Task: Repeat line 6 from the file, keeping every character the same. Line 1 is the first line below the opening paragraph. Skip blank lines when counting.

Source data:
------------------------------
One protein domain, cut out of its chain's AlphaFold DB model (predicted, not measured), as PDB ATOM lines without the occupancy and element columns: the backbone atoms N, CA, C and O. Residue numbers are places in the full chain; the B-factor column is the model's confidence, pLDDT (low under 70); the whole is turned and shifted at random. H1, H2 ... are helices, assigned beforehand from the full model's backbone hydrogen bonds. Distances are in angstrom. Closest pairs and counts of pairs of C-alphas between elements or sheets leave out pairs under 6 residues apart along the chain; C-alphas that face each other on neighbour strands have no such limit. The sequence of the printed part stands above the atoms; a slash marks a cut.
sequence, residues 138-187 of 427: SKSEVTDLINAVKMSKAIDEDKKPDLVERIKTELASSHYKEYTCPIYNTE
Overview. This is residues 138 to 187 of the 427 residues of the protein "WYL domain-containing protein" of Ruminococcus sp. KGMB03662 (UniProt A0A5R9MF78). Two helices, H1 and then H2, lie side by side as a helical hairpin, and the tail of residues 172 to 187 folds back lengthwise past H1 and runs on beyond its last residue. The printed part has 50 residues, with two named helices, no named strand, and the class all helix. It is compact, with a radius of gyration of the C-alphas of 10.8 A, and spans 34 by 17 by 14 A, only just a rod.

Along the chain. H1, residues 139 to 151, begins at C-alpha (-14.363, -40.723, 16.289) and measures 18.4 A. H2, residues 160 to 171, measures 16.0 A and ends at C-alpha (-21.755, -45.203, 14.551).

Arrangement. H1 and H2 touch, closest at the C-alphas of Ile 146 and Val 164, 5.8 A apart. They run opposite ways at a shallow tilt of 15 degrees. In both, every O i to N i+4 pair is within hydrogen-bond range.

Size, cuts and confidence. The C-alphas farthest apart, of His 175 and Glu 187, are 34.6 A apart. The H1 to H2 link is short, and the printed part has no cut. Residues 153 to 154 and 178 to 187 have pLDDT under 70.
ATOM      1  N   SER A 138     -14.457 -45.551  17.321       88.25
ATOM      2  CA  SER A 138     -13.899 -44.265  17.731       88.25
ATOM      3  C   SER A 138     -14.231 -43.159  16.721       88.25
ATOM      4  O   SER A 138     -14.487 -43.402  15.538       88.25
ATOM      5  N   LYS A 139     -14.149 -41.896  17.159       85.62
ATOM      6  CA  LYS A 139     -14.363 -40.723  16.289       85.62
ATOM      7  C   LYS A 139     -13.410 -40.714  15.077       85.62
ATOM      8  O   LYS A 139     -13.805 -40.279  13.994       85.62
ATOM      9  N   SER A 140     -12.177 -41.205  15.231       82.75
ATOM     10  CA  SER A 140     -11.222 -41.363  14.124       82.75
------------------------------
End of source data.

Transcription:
ATOM      1  N   SER A 138     -14.457 -45.551  17.321       88.25